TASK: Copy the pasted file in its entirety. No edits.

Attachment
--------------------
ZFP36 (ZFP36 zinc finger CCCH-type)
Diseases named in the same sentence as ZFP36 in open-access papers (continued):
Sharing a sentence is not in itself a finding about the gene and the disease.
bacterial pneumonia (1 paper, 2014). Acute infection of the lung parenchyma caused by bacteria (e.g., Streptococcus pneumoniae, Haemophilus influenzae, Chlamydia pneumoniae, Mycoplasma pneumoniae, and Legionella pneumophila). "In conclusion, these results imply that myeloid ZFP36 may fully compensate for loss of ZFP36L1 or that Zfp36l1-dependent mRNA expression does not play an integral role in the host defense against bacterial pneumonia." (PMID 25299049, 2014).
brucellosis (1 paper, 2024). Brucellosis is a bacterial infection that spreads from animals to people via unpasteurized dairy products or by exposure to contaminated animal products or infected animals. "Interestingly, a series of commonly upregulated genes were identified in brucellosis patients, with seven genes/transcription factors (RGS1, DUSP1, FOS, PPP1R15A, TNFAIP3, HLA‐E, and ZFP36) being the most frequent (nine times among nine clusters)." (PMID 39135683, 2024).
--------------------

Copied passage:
ZFP36 (ZFP36 zinc finger CCCH-type)
Diseases named in the same sentence as ZFP36 in open-access papers (continued):
Sharing a sentence is not in itself a finding about the gene and the disease.
bacterial pneumonia (1 paper, 2014). Acute infection of the lung parenchyma caused by bacteria (e.g., Streptococcus pneumoniae, Haemophilus influenzae, Chlamydia pneumoniae, Mycoplasma pneumoniae, and Legionella pneumophila). "In conclusion, these results imply that myeloid ZFP36 may fully compensate for loss of ZFP36L1 or that Zfp36l1-dependent mRNA expression does not play an integral role in the host defense against bacterial pneumonia." (PMID 25299049, 2014).
brucellosis (1 paper, 2024). Brucellosis is a bacterial infection that spreads from animals to people via unpasteurized dairy products or by exposure to contaminated animal products or infected animals. "Interestingly, a series of commonly upregulated genes were identified in brucellosis patients, with seven genes/transcription factors (RGS1, DUSP1, FOS, PPP1R15A, TNFAIP3, HLA‐E, and ZFP36) being the most frequent (nine times among nine clusters)." (PMID 39135683, 2024).